24 November 2006

No, Fort Hamilton the Fort

Friday 11/24, Run # 87: Fort Hamilton, Dyker Heights

Distance: 9.12 miles
Time: 1:10
Pace: 7:41
Temp: 50
Dewpoint: 28
Weather: sunny & breezy

click on image for interactive map


Unique Miles Today: 5.13
Total Unique Miles: 679.86
Percent of Brooklyn Run: 39.02

For the complete route, click here

Notes: Is Fort Hamilton -- the actual military installation at the foot of the Verrazano-Narrows Bridge -- even part of Brooklyn? I have no idea. I mean, it's an Army base, and the army's part of the US government, so presumably it's under federal jurisdiction and not technically part of Kings County at all, right? But then again, it's physically surrounded by Brooklyn, and its history is entwined with that of the borough. And the southern part of Bay Ridge is sometimes considered a sub-neighborhood called, surely enough, Fort Hamilton. So although it's a toss-up, I suppose, in the interest of completeness I decided to run it anyway (bet no one saw that coming!).

The facility itself is pleasant enough, and included what I assume are the usual army base staples (commissary, PX, post office, bowling alley), though it was pretty quiet and seemed almost deserted today, the day after Thanksgiving. The original stone fort overlooking the water now houses the Harbor Defense Museum, and the views of the bridge from the down there are fantastic. After I finished up at the fort, however, I ran up to the northern edges of Dyker Heights, hoping to fill in a few gaps I'd left along 7th Avenue, managing to hit them all, except one -- the block between 88th and 90th Streets, the stretch that was closest to the fort in the first place. Grrrr. Now I'll have to make a separate trip down there one of these days just to get that one block...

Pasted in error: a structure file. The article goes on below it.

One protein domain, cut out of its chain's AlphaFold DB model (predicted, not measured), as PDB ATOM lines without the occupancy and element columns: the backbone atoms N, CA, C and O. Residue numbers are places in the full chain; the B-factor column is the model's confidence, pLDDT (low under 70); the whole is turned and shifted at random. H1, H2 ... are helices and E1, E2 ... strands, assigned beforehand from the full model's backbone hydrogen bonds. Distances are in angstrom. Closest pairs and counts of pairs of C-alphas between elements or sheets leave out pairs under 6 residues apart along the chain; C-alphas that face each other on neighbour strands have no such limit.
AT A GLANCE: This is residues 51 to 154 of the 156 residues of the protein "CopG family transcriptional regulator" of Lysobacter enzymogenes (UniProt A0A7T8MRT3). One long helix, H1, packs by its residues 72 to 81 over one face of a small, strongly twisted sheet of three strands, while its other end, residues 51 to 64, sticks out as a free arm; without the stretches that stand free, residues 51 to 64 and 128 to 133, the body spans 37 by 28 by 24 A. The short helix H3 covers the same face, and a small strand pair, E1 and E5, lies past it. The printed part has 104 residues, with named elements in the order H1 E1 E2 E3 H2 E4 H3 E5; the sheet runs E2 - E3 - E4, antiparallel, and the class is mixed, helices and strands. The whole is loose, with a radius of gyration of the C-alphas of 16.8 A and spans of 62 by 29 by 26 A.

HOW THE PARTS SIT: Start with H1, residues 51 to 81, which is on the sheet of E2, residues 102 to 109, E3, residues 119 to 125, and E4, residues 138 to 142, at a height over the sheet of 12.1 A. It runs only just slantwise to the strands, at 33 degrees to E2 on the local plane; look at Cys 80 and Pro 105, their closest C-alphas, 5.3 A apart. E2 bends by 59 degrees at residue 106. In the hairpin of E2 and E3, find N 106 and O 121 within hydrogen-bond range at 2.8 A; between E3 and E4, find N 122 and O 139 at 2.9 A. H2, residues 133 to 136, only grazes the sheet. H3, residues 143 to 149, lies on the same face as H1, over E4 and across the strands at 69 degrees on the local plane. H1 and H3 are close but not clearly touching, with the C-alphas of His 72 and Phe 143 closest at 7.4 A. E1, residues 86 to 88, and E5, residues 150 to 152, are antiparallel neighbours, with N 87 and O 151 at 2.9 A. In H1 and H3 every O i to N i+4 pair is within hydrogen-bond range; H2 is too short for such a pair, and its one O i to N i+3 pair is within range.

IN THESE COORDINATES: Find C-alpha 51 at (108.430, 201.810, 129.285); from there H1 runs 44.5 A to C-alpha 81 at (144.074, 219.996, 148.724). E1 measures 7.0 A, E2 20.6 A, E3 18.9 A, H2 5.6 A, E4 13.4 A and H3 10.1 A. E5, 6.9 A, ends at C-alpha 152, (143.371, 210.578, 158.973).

Anyway, a quick history of Fort Hamilton (cribbed mostly from various internet sources) for those who are interested in such things: The fort's military significance was apparent as early as 1776, when the original battery there fired on the British ship HMS Asia as it brought in troops to suppress the nascent American Revolution, but its importance grew after the War of 1812 and expanded during the nineteenth century (the actual stone fort was built in the 1820s). At various points, Robert E. Lee, Thomas "Stonewall" Jackson, and erroneously reputed "inventor" of baseball Abner Doubleday were all officers assigned to the fort. Fort Hamilton now supports many of the area's Reserve and National Guard units, among other things.

I didn't get the chance to take many pictures today, but here are a few:

flammable, fort hamilton
Building 216A, apparently

tank, fort hamilton
Tank on General Lee Avenue

bridge, fort hamilton
Verrazano-Narrows Bridge, with the old fort in the foreground

4 Comments:

At 8:46 PM, Anonymous Michael said...

Gary

How did ya get in to the Fort

or is it a secret?

 
At 10:38 PM, Blogger Gary said...

Actually, I think anyone can get in -- the museum's open to the public, at the very least. You do need a photo ID, though.

 
At 7:34 AM, Blogger Feminist Runner said...

That last picture is a great view!

 
At 5:05 PM, Blogger Gary said...

FR, yeah, the bridge is pretty spectacular from a lot of points at Fort Hamilton, actually. Especially close up and looking out over the Narrows. Then again, I'm sure you Bay Ridgers are used to that kind of thing!

 

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